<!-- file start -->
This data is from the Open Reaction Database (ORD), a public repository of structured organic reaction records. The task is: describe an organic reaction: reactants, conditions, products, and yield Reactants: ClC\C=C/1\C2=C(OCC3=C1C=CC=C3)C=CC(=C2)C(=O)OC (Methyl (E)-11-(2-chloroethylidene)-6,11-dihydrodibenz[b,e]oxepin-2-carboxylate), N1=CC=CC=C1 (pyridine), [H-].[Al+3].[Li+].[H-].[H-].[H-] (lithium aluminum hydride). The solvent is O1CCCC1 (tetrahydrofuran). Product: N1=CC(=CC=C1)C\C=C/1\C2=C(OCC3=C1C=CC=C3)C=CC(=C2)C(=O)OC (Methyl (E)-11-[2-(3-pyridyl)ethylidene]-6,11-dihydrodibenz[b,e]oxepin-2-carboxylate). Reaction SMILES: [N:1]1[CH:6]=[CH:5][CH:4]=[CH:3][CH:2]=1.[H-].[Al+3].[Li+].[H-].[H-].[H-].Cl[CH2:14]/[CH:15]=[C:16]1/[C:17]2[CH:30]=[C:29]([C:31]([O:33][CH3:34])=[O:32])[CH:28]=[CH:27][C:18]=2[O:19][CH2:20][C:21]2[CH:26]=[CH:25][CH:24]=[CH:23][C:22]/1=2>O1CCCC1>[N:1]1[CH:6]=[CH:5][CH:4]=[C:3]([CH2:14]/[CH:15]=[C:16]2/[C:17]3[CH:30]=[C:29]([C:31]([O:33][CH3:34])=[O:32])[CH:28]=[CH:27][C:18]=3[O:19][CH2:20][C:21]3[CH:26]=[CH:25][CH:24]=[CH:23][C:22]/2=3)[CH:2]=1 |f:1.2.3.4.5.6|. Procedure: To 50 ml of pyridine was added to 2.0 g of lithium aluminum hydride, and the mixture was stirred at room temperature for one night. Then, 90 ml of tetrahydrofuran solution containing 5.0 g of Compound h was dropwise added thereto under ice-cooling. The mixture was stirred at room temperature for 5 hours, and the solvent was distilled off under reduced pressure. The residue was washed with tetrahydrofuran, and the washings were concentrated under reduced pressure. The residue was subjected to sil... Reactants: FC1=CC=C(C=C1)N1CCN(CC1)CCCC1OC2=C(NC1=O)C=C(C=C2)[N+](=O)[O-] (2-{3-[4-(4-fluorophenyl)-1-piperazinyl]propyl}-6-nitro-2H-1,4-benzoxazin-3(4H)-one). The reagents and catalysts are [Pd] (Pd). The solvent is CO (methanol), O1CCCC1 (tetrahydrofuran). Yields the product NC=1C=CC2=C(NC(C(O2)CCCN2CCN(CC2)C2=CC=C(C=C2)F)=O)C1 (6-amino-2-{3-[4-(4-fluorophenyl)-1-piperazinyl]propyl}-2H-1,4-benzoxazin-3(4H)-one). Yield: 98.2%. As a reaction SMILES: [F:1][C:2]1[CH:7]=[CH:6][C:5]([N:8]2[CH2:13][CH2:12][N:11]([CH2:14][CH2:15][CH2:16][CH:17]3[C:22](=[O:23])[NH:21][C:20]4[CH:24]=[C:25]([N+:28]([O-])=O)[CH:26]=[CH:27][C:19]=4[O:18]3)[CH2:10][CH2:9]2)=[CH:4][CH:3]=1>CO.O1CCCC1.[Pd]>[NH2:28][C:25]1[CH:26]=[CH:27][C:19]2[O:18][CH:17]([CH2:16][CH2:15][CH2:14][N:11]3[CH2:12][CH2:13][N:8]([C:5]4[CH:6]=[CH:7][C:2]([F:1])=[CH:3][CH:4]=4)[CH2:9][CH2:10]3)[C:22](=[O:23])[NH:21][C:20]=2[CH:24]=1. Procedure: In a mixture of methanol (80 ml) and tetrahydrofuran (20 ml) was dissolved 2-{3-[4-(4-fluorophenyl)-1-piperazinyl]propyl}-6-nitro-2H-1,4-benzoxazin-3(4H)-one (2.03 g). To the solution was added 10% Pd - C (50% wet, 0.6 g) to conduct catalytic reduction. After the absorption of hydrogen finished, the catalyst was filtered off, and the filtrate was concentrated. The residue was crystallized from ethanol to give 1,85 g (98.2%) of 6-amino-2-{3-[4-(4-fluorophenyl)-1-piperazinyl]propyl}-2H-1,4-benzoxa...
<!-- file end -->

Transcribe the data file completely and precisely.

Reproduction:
This data is from the Open Reaction Database (ORD), a public repository of structured organic reaction records. The task is: describe an organic reaction: reactants, conditions, products, and yield Reactants: ClC\C=C/1\C2=C(OCC3=C1C=CC=C3)C=CC(=C2)C(=O)OC (Methyl (E)-11-(2-chloroethylidene)-6,11-dihydrodibenz[b,e]oxepin-2-carboxylate), N1=CC=CC=C1 (pyridine), [H-].[Al+3].[Li+].[H-].[H-].[H-] (lithium aluminum hydride). The solvent is O1CCCC1 (tetrahydrofuran). Product: N1=CC(=CC=C1)C\C=C/1\C2=C(OCC3=C1C=CC=C3)C=CC(=C2)C(=O)OC (Methyl (E)-11-[2-(3-pyridyl)ethylidene]-6,11-dihydrodibenz[b,e]oxepin-2-carboxylate). Reaction SMILES: [N:1]1[CH:6]=[CH:5][CH:4]=[CH:3][CH:2]=1.[H-].[Al+3].[Li+].[H-].[H-].[H-].Cl[CH2:14]/[CH:15]=[C:16]1/[C:17]2[CH:30]=[C:29]([C:31]([O:33][CH3:34])=[O:32])[CH:28]=[CH:27][C:18]=2[O:19][CH2:20][C:21]2[CH:26]=[CH:25][CH:24]=[CH:23][C:22]/1=2>O1CCCC1>[N:1]1[CH:6]=[CH:5][CH:4]=[C:3]([CH2:14]/[CH:15]=[C:16]2/[C:17]3[CH:30]=[C:29]([C:31]([O:33][CH3:34])=[O:32])[CH:28]=[CH:27][C:18]=3[O:19][CH2:20][C:21]3[CH:26]=[CH:25][CH:24]=[CH:23][C:22]/2=3)[CH:2]=1 |f:1.2.3.4.5.6|. Procedure: To 50 ml of pyridine was added to 2.0 g of lithium aluminum hydride, and the mixture was stirred at room temperature for one night. Then, 90 ml of tetrahydrofuran solution containing 5.0 g of Compound h was dropwise added thereto under ice-cooling. The mixture was stirred at room temperature for 5 hours, and the solvent was distilled off under reduced pressure. The residue was washed with tetrahydrofuran, and the washings were concentrated under reduced pressure. The residue was subjected to sil... Reactants: FC1=CC=C(C=C1)N1CCN(CC1)CCCC1OC2=C(NC1=O)C=C(C=C2)[N+](=O)[O-] (2-{3-[4-(4-fluorophenyl)-1-piperazinyl]propyl}-6-nitro-2H-1,4-benzoxazin-3(4H)-one). The reagents and catalysts are [Pd] (Pd). The solvent is CO (methanol), O1CCCC1 (tetrahydrofuran). Yields the product NC=1C=CC2=C(NC(C(O2)CCCN2CCN(CC2)C2=CC=C(C=C2)F)=O)C1 (6-amino-2-{3-[4-(4-fluorophenyl)-1-piperazinyl]propyl}-2H-1,4-benzoxazin-3(4H)-one). Yield: 98.2%. As a reaction SMILES: [F:1][C:2]1[CH:7]=[CH:6][C:5]([N:8]2[CH2:13][CH2:12][N:11]([CH2:14][CH2:15][CH2:16][CH:17]3[C:22](=[O:23])[NH:21][C:20]4[CH:24]=[C:25]([N+:28]([O-])=O)[CH:26]=[CH:27][C:19]=4[O:18]3)[CH2:10][CH2:9]2)=[CH:4][CH:3]=1>CO.O1CCCC1.[Pd]>[NH2:28][C:25]1[CH:26]=[CH:27][C:19]2[O:18][CH:17]([CH2:16][CH2:15][CH2:14][N:11]3[CH2:12][CH2:13][N:8]([C:5]4[CH:6]=[CH:7][C:2]([F:1])=[CH:3][CH:4]=4)[CH2:9][CH2:10]3)[C:22](=[O:23])[NH:21][C:20]=2[CH:24]=1. Procedure: In a mixture of methanol (80 ml) and tetrahydrofuran (20 ml) was dissolved 2-{3-[4-(4-fluorophenyl)-1-piperazinyl]propyl}-6-nitro-2H-1,4-benzoxazin-3(4H)-one (2.03 g). To the solution was added 10% Pd - C (50% wet, 0.6 g) to conduct catalytic reduction. After the absorption of hydrogen finished, the catalyst was filtered off, and the filtrate was concentrated. The residue was crystallized from ethanol to give 1,85 g (98.2%) of 6-amino-2-{3-[4-(4-fluorophenyl)-1-piperazinyl]propyl}-2H-1,4-benzoxa...